Flying like is used to be. That’s the best way to describe the Athol Orange Aero Club. Located in north-central Massachusetts, not far from the New Hampshire border, the club was founded 81 years ago and not much has changed.
The club was established in October 1937 and started with a J-2 Taylor Cub and a J-3 Piper Cub that members could use for $2 per hour wet. Today the club has four aircraft – a 1972 Cessna 172, a 1961 Cessna 150 with the fast back (no rear window) and straight tail, and two vintage taildraggers that qualify as Light Sport Aircraft – a 1941 Taylorcraft BL-65 (see this month’s Aircraft Spotlight) and a 1946 Aeronca Champ, which the club purchased new and has been operating continuously for 72 years. Until a few years ago, the club also had a 1949 Piper Clipper, which it purchased in 1950 and flew continuously until selling it to a member.
If you get the sense the club holds onto things, you’re right. “We’ve got all the paperwork on everything pretty much back to the day the club was formed,” Club Vice President and Secretary Doug Mowry said. “It’s a hoot to go through this stuff.” Doug’s also the de facto club historian.
Athol Orange’s costs are also something out of yesteryear. “I’m almost afraid to share that information because it’s ridiculously cheap. So we’re a little bit of a time warp,” Doug said. “It’s $2,000 to get into the club and the rates haven’t changed in a very long time.”
Dues are only $15 a month, and rates range from $35 an hour for the Taylorcraft and Champ, to $51 for the C-150, and just $75 for the C-172. And that’s with fuel!
“The rates are too low,” Doug said. “Given the costs of everything – fuel, keeping the lights on as it were for the club, maintenance, parts—especially on older planes, parts are more expensive. Everyone acknowledges we need to look at the rates. I’m working with the treasurer and we’re going to be going through an analysis of actual cost of ownership. Those rates are going to change.”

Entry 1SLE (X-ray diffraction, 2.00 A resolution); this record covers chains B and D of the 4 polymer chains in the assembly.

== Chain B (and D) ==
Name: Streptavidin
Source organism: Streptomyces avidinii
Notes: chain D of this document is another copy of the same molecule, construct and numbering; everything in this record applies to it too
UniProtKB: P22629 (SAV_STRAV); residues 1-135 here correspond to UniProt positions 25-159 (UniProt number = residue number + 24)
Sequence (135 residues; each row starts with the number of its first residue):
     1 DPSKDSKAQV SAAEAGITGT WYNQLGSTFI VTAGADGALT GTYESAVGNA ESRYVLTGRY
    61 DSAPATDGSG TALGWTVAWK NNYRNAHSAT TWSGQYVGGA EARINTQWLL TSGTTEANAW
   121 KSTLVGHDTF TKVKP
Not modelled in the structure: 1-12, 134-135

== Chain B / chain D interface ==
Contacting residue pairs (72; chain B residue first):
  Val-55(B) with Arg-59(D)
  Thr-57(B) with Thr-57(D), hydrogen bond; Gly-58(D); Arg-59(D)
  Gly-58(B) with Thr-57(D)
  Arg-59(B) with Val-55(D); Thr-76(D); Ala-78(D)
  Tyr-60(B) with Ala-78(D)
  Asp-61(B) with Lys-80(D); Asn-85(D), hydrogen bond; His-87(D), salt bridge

One of the reasons the club is able to maintain low rates is it doesn’t have any debt. It owns all four airplanes, as well as two buildings that provides room for five airplanes, a clubhouse, parts room, and maintenance space. Athol Orange also has its own fuel farm.
The original building was a two bay hangar that the club built in the late 1940s. “You know how I said we save everything,” Doug said. “I’ve got the sales brochure for the hangar and the bill of lading for the shipment from 1947.”
It was a do it yourself hangar that came with all the beams, angle iron, nuts and bolts, corrugated aluminum and doors to put up two T-hangars side-by-side. In 1957 they added a third bay to it, so it’s like three T-hangars side-by-side. In the third bay in the cavities on either side of the tail, the club built a small maintenance shop room with work benches and tools, and on the other side they built a parts room.
In cavity of the first hangar in the T-spot between the planes, they built the clubhouse, which has a second floor to it. Across the taxiway they built a more traditional hangar in the mid-1980s that can hold two planes, and has more storage.
The fuel farm is only for club aircraft and the tank holds about 2,500 gallons. Depending on how much they are able to fly, which can vary quite a bit in the northeast because of weather, the club will fill the tank once or twice a year. Buying in bulk generally saves about ten cents a gallon. However, because the tank isn’t very big, it’s not cost effective to schedule a delivery unless they combined it with other local airports that also need a delivery.